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Neurofeedback is a non-invasive technique that helps regulate brain activity, and has shown promise as an effective treatment for ADHD based on a growing body of evidence. Numerous studies have suggested that neurofeedback can lead to improvements in attention, impulse control, and hyperactivity in individuals with ADHD.


Individuals with ADD or ADHD exhibit irregular patterns of brainwave activity, contributing to their challenges in sustaining attention and managing impulses. Neurofeedback aims to address these irregularities by providing real-time feedback to individuals about their brainwave patterns, enabling them to self-regulate and optimize their cognitive functions.

Research suggests that neurofeedback training can enhance attention, reduce impulsivity, and improve overall cognitive functioning in individuals with ADD and ADHD. Through a process of operant conditioning, individuals learn to modify their brainwave patterns by receiving positive feedback when their brain exhibits desired states. Over time, this reinforcement can lead to sustained improvements in attention span and impulse control. Kids and teens are morely likely to engage in our neurofeedback training since our protocols are based on video games.

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  • The medical journal Pediatrics found that 7- to 11-year olds made "significant gains" in improvement of ADHD symptoms and maintained those gains six months post-treatment with neurofeedback.

  • A 2014 meta-analysis of five studies including 146 children concluded that neurofeedback "significantly improved" ADHD symptoms with teachers and parents rating the children's inattention improved by 30% and 46% respectively.

  • The American Academy of Pediatrics has evaluated neurofeedback to be a "Level 2 - Good Support" for children with ADHD.

  • In a meta-analysis of nearly 50 studies for ADHD going back to the 1970’s, the authors concluded that neurofeedback treatment for ADHD can be considered “Efficacious and Specific (ES)” (Level 5) with a large ES for inattention and impulsivity and a medium ES for hyperactivity.”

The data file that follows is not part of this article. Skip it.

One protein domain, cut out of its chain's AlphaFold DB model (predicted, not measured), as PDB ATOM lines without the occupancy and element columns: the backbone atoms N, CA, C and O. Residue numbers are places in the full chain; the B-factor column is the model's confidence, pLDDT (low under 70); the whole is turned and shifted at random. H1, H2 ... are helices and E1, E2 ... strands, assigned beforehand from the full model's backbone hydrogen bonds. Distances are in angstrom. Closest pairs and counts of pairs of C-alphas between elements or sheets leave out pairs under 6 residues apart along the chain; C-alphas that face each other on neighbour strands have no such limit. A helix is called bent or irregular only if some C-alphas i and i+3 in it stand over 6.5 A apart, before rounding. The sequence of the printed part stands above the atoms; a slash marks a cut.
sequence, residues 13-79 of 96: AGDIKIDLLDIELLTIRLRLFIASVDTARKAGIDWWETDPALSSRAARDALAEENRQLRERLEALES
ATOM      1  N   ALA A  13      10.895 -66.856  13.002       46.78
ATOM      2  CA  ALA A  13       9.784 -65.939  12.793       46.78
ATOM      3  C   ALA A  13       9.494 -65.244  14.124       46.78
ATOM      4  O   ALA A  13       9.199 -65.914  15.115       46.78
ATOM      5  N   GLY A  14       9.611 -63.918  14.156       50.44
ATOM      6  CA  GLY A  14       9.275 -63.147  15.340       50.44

• The American Academy of Child and Adolescent Psychiatry (AACAP) has stated that "neurofeedback is a non-pharmacologic intervention that has been shown to be effective in reducing ADHD symptoms in some studies." The AACAP also noted that "neurofeedback is a safe and well-tolerated intervention, and it may be a useful option for some children with ADHD who do not respond to or cannot tolerate medication." Journal of the American Academy of Child and Adolescent Psychiatry, 52(2), 163-172.

  • The National Institute of Mental Health (NIMH) has funded research on the use of NFB for the treatment of ADHD.

  • An AI review of 17 studies found that neurofeedback was effective in reducing ADHD symptoms in 60-80% of participants.

A word about expectations and outcomes with NFB

Neurofeedback can be a promising avenue for managing ADHD symptoms, but it's important to approach it with realistic expectations and dedication. Here's what you should keep in mind:

  • Realistic Expectations: Understand that neurofeedback is not a magic solution. It can help improve attention, reduce impulsivity, and enhance self-regulation, but it may not completely eliminate ADHD symptoms. Set achievable goals and be patient with the process.

  • Active Participation: Success in neurofeedback depends on your active involvement. It's not a passive treatment. You must engage in the training process, stay committed, and work closely with your healthcare provider.

  • Consistency Is Key: Consistent training is essential for seeing results. Make a schedule and stick to it. Regular and ongoing sessions are more likely to lead to positive outcomes.

  • Communication: Maintain open communication with your healthcare provider. Share your progress, concerns, and any changes in your symptoms. This feedback will help tailor the neurofeedback protocol to your specific needs.

  • Lifestyle Factors: Neurofeedback is most effective when combined with a healthy lifestyle. Adequate sleep, a balanced diet, regular exercise, and stress management can complement the benefits of neurofeedback.

  • Complementary Strategies: Consider combining neurofeedback with other evidence-based treatments, such as behavioral therapy or medication, as recommended by your healthcare provider.

  • Individual Variability: Remember that responses to neurofeedback vary from person to person. What works for one individual may not work the same way for another. Be open to adjusting the training based on your unique needs.

  • Long-Term Commitment: Think of neurofeedback as a long-term commitment. Positive changes may take time, and maintenance sessions might be necessary to sustain the benefits. A typical course of neurofeedback for ADD is 20-50 sessions. 

  • Final Outcomes: No treatment option is 100% guaranteed. Though neurofeedback has shown efficacy in treatment, it should not be expected to completely eliminate symptoms or be a replacement for medication.

See our Frequently Asked Questions for more information. 

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